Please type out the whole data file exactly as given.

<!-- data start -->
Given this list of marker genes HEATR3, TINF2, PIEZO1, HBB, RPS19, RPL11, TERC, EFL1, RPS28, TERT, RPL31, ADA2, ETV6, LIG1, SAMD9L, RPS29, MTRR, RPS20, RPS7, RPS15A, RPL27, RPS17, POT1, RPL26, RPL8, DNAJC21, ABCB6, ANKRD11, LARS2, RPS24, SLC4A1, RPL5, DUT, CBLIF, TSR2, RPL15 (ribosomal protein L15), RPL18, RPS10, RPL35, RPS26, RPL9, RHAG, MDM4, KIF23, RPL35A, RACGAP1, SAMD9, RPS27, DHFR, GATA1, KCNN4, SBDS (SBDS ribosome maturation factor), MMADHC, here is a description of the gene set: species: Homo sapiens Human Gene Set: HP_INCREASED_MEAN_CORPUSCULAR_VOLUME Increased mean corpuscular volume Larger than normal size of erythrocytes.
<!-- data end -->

Given this list of marker genes HEATR3, TINF2, PIEZO1, HBB, RPS19, RPL11, TERC, EFL1, RPS28, TERT, RPL31, ADA2, ETV6, LIG1, SAMD9L, RPS29, MTRR, RPS20, RPS7, RPS15A, RPL27, RPS17, POT1, RPL26, RPL8, DNAJC21, ABCB6, ANKRD11, LARS2, RPS24, SLC4A1, RPL5, DUT, CBLIF, TSR2, RPL15 (ribosomal protein L15), RPL18, RPS10, RPL35, RPS26, RPL9, RHAG, MDM4, KIF23, RPL35A, RACGAP1, SAMD9, RPS27, DHFR, GATA1, KCNN4, SBDS (SBDS ribosome maturation factor), MMADHC, here is a description of the gene set: species: Homo sapiens Human Gene Set: HP_INCREASED_MEAN_CORPUSCULAR_VOLUME Increased mean corpuscular volume Larger than normal size of erythrocytes.